What if classical DTT goes away in Germany – what then – how will the ‘broadcast services be delivered?    One option could be to use UHF spectrum for ‘Dynamic Broadcasting’?   This is the combination of DTT and LTE – but only possible if there is DTT.  Another option is to use multicast Internet (eMBMS) – but this is not so practical because users have different data capacities, and thus multiple multicast streams would be needed.     Using LTE in unicast mode is another option which has also been evaluated.   Ulrich’s team have concluded that there is no proven technology yet for providing equivalent services to broadcasting – neither LTE unicast nor eMBMS.  

 Ulrich put forward a new configuration called ‘Tower Overlay over LTE’ which may be able to provide the solution.   DVB-T2 could act as an LTE carrier.  Some band plans have been devised which could accommodate this.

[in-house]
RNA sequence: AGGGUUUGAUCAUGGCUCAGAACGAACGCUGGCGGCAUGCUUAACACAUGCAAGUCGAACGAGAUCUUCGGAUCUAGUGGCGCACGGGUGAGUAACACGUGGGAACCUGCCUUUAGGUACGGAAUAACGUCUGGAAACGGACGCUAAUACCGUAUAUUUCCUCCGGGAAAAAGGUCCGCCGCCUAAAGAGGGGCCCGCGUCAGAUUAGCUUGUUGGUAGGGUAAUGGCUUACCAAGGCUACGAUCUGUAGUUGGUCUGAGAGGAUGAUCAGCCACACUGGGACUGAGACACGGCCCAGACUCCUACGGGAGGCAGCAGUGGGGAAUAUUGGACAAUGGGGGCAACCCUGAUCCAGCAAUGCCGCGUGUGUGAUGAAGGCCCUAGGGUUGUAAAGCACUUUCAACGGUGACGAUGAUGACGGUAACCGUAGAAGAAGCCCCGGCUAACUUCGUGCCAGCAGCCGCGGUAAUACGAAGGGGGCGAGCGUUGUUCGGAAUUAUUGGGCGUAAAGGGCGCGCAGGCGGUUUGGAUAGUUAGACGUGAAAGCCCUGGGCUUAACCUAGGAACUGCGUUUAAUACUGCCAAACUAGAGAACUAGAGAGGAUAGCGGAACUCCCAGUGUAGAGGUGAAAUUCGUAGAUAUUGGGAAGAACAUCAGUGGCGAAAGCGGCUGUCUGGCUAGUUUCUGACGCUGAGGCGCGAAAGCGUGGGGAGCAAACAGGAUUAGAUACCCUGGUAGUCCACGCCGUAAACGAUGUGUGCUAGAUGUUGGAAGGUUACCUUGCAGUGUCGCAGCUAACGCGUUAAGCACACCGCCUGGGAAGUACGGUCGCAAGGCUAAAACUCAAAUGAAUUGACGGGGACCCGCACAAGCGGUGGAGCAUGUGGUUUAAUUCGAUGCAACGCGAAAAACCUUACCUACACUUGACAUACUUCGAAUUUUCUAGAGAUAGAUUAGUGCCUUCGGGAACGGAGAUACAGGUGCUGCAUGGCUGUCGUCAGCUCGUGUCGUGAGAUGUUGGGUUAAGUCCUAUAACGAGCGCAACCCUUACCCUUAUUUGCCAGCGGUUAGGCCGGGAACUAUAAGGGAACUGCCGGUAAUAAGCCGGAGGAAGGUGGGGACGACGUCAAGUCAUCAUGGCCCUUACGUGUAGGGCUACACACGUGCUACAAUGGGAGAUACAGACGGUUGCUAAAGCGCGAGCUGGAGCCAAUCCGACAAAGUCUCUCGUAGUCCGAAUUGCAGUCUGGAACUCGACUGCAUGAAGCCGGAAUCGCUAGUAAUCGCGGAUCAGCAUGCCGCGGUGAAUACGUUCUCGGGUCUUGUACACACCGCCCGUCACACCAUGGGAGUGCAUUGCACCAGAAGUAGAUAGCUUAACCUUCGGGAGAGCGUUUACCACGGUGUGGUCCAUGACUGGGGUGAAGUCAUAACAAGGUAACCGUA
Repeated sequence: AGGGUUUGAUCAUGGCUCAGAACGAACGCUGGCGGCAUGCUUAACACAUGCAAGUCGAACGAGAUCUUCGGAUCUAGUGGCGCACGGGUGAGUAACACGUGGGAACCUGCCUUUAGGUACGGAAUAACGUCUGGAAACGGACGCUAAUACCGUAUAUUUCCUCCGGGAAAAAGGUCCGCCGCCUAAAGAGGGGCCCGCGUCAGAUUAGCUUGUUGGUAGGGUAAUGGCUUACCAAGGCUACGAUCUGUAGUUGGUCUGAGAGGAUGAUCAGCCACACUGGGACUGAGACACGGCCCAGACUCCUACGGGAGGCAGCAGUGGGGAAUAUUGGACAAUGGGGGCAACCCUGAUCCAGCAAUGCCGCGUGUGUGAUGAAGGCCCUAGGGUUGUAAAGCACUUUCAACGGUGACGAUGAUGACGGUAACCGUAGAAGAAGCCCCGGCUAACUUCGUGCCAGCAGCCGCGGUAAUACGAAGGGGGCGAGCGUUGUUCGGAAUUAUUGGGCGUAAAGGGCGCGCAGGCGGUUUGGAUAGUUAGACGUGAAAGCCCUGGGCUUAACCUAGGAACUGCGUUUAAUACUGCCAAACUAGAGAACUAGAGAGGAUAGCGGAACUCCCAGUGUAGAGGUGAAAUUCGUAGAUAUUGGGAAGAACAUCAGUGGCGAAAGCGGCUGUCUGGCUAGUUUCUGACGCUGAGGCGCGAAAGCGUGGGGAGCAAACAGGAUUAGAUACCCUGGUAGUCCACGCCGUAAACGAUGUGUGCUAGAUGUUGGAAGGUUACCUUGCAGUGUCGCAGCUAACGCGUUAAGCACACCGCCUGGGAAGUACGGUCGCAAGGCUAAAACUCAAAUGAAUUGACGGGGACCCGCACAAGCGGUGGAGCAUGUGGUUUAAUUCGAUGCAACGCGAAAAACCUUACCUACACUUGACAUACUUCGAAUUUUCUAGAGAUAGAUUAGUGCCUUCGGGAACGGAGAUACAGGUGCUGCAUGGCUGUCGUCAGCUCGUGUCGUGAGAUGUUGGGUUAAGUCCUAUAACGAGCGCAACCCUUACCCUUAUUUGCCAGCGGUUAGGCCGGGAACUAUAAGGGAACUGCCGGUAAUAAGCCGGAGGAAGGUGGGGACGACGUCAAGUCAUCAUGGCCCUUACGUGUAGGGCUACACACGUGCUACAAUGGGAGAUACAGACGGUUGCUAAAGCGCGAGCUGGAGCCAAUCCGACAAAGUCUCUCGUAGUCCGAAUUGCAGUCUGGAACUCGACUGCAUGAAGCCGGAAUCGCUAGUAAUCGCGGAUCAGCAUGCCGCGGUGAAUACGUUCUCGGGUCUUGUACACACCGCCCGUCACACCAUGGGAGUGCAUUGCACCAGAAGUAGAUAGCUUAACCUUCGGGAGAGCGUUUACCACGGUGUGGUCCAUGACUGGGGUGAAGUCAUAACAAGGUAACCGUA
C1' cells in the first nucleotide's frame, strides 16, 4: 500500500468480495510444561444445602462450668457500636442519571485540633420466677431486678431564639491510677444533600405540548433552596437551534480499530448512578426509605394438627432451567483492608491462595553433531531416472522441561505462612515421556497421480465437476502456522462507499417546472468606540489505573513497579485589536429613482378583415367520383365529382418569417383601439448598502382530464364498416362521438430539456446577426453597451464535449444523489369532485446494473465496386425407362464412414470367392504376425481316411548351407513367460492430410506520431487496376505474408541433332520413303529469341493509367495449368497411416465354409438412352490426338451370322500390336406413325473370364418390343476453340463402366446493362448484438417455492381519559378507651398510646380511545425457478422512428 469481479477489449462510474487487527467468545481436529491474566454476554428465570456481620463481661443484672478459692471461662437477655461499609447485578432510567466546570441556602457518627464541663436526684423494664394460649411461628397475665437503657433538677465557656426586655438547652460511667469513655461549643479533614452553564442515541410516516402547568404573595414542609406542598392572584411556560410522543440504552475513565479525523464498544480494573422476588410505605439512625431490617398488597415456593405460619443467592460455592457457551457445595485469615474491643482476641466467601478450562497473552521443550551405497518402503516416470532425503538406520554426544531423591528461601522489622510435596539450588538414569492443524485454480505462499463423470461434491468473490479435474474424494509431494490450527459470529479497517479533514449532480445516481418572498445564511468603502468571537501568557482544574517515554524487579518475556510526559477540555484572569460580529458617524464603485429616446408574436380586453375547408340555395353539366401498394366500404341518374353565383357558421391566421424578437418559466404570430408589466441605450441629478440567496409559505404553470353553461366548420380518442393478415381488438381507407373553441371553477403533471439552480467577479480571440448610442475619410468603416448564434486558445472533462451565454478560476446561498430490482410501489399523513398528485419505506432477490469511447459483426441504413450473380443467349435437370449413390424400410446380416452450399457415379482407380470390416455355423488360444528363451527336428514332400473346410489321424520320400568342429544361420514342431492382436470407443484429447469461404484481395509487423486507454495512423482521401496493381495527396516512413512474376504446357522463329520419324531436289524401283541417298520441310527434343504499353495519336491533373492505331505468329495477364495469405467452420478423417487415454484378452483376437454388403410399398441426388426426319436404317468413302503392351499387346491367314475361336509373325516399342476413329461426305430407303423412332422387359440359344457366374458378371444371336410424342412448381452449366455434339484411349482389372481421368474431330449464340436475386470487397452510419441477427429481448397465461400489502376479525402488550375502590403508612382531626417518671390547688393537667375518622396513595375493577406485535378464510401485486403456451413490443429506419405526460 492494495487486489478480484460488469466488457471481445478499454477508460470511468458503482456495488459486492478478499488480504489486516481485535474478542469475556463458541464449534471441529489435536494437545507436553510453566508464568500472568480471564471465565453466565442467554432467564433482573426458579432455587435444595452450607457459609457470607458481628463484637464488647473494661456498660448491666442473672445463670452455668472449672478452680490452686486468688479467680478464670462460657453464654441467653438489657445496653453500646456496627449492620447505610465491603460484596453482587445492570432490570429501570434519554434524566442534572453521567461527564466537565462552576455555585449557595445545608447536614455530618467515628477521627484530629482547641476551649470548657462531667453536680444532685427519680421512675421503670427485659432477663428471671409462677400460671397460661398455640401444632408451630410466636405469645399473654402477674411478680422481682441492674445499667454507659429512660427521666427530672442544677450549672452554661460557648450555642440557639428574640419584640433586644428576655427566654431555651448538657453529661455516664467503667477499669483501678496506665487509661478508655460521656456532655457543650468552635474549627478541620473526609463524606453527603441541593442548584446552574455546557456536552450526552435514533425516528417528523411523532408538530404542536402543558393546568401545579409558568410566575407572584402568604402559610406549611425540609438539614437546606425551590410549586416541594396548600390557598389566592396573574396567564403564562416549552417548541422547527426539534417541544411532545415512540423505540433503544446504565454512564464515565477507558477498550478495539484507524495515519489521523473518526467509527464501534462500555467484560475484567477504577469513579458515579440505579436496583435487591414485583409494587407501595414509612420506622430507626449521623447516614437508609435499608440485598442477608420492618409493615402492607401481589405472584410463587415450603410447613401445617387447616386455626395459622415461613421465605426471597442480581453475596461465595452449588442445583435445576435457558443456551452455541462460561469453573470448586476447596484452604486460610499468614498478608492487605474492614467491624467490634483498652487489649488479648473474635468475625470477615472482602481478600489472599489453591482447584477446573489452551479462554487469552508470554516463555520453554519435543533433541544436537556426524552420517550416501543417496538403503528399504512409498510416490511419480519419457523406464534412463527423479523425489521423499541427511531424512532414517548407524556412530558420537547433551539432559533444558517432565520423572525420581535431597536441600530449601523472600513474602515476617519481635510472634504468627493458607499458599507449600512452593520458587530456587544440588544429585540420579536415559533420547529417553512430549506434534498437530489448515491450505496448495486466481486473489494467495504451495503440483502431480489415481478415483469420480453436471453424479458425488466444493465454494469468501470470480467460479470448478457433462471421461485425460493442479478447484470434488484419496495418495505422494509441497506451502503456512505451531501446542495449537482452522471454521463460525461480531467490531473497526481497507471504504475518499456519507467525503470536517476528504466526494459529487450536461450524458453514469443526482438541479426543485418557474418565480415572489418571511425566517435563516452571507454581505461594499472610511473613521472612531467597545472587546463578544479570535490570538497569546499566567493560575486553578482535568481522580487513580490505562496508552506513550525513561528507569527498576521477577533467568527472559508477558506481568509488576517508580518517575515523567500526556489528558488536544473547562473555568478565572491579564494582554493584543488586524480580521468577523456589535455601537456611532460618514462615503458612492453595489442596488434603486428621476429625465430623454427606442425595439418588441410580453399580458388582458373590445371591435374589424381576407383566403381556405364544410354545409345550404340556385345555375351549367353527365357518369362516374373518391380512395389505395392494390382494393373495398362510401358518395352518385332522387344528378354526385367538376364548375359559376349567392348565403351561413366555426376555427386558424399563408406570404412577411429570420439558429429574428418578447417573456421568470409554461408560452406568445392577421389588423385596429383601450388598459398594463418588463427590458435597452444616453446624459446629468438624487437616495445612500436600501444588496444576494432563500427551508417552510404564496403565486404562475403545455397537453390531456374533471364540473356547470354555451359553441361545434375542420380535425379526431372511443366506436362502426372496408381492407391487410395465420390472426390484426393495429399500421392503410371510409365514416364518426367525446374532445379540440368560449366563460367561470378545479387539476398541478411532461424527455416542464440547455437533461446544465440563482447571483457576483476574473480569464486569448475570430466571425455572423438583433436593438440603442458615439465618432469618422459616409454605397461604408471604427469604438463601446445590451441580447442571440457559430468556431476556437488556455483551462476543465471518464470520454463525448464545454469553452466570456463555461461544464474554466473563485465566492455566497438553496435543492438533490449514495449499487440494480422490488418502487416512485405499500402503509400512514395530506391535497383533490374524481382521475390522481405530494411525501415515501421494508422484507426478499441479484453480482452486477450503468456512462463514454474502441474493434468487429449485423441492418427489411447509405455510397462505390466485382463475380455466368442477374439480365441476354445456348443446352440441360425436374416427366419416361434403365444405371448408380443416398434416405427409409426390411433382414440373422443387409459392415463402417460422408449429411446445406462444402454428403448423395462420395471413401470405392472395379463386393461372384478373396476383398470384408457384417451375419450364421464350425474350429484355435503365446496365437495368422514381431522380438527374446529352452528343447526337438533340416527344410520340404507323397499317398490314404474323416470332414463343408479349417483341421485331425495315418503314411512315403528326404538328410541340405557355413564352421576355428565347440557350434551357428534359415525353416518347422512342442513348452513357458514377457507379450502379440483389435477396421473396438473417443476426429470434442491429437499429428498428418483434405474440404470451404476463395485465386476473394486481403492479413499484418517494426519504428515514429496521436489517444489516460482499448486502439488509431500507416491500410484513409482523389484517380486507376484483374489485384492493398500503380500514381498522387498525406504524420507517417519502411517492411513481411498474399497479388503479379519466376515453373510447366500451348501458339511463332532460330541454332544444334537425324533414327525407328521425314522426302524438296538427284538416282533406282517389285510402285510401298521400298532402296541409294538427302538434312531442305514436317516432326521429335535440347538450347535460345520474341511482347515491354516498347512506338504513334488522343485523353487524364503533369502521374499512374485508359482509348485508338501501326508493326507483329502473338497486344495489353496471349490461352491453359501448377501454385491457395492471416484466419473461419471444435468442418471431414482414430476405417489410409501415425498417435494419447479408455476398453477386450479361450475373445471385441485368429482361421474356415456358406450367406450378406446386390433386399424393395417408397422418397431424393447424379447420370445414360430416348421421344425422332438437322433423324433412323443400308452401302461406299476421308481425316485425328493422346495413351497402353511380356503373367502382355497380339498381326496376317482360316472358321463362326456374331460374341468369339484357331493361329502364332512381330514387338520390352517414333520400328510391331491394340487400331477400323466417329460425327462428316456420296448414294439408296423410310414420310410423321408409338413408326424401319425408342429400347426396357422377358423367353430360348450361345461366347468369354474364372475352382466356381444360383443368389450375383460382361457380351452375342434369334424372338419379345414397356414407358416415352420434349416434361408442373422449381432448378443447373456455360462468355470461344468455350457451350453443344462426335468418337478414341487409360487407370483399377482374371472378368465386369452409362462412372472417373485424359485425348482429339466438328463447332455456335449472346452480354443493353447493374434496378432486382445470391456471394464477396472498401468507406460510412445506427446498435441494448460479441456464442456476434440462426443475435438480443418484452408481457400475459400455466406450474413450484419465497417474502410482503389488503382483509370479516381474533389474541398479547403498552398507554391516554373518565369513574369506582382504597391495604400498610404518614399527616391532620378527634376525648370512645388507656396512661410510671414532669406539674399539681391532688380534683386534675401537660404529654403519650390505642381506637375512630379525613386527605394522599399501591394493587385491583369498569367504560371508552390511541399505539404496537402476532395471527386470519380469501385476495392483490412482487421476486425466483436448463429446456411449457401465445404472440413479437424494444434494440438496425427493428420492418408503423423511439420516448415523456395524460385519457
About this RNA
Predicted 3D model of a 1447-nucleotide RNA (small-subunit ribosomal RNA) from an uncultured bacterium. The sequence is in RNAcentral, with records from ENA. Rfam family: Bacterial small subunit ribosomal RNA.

Is this a new ‘revolution’ for broadcasting?

TV is Spain falls mainly on the DTT#dvbw13

11/03/2013 by

DTT is the most important means of broadcasting – far more than cable or satellite – Pere Vila from the Spanish National Broadcaster, RTVE, explained.  Spain is a country that relies of digital terrestrial television broadcasting.  RTVE is obliged to provide DTT for more than 98% of the country, and to do so,  they have over 2000 transmitters.

Terrestrial is big business here.  They have 8 multiplexes of six TV channels each for the whole nation (“we have some problems with quality”).  In Madrid, there are 11 multiplexes.   The daily average DTT viewing time in Spain is over four hours a day!    Is there any time for the siesta?

Internet viewing is growing – though satellite and cable use are not.  Internet is mostly accessed by mobiles, with Tablets and Conected TV growing in importance.